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Al-Qaeda, an Arabic word meaning “base,” is an international Islamic terrorist group led by Osama bin Laden, who founded Al-Qaeda along with Abdullah Azzam (1941–1989) in Afghanistan in 1988 (9-11 Commission Report, p. 56). Al-Qaeda’s administrative and recruitment foundation sprang from the associations of Muslim warriors (mujahideen) that had formed in the early 1980s to fight the Soviet invaders in Afghanistan. These fighters later became the backbone of Al-Qaeda’s forces.
After the Soviet retreat from Afghanistan in February 1989, bin Laden returned to his native Saudi Arabia. When Iraq invaded Kuwait on August 2, 1990, bin Laden offered to raise a volunteer Islamic army to fight Iraq. The Saudi government refused, preferring to seek help from the United Nations. During the ensuing war, bin Laden opposed American involvement, calling the United States an “enemy invader.” Following his disagreement with the Saudi regime, bin Laden and his supporters went to Sudan in 1991 (9-11 Commission Report, p. 57). International pressure on the Sudanese government later obliged bin Laden to return to Afghanistan in 1996, where he and his supporters remained until the Taliban government was defeated following the invasion of the American-led coalition forces in 2001.
Since 1991 Al-Qaeda has launched several attacks on various Western targets: suicide car bombings of the American embassies in Nairobi, Kenya, and Dar es Salaam, Tanzania, on August 7, 1998; the suicide attack on the USS Cole in the port of Aden in Yemen on October 12, 2000; the September 11 attacks on the Pentagon and the World Trade Center in the United States in 2001; and the suicide attack in Riyadh, Saudi Arabia, on May 12, 2003. When American-led coalition forces invaded Iraq on March 20, 2003, Al-Qaeda–linked groups swung into action. On October 21, 2004, they united as “Al-Qaeda in Iraq” under the leadership of Abu Musab al-Zarqawi, a Jordanian who was killed by American forces on June 7, 2006.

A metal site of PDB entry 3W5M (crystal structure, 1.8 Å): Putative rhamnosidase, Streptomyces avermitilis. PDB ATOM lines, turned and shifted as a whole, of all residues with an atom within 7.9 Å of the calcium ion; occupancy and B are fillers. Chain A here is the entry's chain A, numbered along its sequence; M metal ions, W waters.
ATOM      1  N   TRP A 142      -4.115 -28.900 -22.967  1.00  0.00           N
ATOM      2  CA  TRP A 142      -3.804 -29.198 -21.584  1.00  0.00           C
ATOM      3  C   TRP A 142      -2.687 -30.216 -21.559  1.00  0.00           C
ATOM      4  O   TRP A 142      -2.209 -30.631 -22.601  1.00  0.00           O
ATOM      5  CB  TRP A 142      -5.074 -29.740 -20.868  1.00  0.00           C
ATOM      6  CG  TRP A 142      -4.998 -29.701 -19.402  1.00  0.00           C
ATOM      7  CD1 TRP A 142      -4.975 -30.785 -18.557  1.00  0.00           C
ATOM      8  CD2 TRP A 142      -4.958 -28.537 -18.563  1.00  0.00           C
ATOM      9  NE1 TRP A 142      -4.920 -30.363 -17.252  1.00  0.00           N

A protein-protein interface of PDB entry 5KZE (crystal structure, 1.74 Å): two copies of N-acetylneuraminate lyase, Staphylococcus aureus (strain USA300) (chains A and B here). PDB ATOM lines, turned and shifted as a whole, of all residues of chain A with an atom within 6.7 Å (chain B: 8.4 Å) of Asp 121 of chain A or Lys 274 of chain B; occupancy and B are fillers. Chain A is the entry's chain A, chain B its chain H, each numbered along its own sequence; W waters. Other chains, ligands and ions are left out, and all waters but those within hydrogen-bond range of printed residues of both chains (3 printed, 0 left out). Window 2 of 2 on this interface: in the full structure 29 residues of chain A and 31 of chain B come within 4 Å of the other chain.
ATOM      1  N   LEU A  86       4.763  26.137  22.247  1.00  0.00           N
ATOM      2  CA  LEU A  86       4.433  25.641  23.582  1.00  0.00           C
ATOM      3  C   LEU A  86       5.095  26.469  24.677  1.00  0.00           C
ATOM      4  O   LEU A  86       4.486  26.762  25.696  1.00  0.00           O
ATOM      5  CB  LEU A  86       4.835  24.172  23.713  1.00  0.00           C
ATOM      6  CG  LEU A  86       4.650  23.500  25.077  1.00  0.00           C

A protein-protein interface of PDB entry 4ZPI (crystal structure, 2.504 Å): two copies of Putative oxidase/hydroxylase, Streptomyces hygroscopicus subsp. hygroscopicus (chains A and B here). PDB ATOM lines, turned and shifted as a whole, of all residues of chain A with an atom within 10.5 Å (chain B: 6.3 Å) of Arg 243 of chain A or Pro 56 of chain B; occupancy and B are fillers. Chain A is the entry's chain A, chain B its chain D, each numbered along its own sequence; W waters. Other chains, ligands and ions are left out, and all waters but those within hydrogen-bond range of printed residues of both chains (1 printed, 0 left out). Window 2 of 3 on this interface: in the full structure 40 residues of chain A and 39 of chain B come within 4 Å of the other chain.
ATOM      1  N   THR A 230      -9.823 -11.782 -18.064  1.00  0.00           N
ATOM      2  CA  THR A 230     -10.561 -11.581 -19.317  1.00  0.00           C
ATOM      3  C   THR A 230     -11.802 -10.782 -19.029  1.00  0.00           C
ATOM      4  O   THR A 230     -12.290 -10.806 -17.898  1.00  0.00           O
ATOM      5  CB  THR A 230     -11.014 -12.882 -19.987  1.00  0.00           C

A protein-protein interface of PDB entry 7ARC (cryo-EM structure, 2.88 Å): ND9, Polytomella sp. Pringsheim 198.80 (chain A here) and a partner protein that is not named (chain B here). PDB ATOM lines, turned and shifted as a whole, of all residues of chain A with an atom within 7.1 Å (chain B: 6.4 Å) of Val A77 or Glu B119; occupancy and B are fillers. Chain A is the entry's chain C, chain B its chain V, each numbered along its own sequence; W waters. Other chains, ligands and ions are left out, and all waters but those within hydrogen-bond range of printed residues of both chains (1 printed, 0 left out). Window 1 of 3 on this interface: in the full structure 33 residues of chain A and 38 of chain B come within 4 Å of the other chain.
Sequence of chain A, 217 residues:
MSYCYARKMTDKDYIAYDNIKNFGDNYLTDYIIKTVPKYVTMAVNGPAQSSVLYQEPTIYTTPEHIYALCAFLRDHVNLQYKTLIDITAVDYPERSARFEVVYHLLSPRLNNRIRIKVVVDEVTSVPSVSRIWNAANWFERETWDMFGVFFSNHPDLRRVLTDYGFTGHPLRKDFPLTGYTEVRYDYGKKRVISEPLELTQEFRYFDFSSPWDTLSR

Al-Qaeda and its ideology were established on a background of the decline of socialism and communism in the face of Western culture and capitalism and increasing Islamic influence. Al-Qaeda was influenced mainly by the extreme ideologies of the Salafi stream of Islam, particularly those of Sayyid Qutb (1906–1966), an Egyptian religious theoretician. Qutb viewed the West and its culture as the greatest threat to Islam and advocated the establishment of an Islamic state based on Muslim religious law. This idea became associated with bin Laden’s contention that Westerners violate the honor of Muslims, humiliate them, and try to possess their lands. Muslims must therefore fight against the West in a jihad holy war. The concept that best represents Al-Qaeda’s ideology is that of “defensive jihad,” according to which it is every Muslim’s religious obligation to fight the attackers, seen as the Western countries headed by the United States.
This ideology molded Al-Qaeda’s goals, which are: (1) to establish Islamic regimes like the Taliban, based on Islamic religious law, in all the Arab states; (2) to free all Islamic lands from any Western presence or influence; and (3) to establish the “pious caliphate” (a pan-Arabic Islamic kingdom) over all the Muslim lands. These goals were expressed in bin Laden’s fatwa (religious legal proclamation) of February 23, 1998, although he himself has no religious authority. In the fatwa, bin Laden asserted that the United States, through its policies in Muslim lands, had declared war on God, his Messenger, and all Muslims.
Al-Qaeda is one of the few terrorist groups structured with a distinct separation between the majlis a-shura (the core leadership) and the action groups. This structural difference makes it easier for Al-Qaeda to function without a home country as a base that provides it with political and military sponsorship and hosts its training camps and administrative headquarters. As a result, cells of activists have become semi-independent centers of activity. Each cell is composed of a few members, some natives of their locale, all ready to die for their cause when the leadership so orders. Al-Qaeda cells are scattered throughout the world, with a conspicuous presence in Europe, and often have only Internet connections with the leadership.
- Burke, Jason. 2004. Al-Qaeda: The True Story of Radical Islam. Updated ed. London: Penguin.
- National Commission on Terrorist Attacks upon the United States. 2004. The 9-11 Commission Report. http://www.911commission.gov/.
- Sageman, Marc. 2004. Understanding Terror Networks. Philadelphia: University of Pennsylvania Press.
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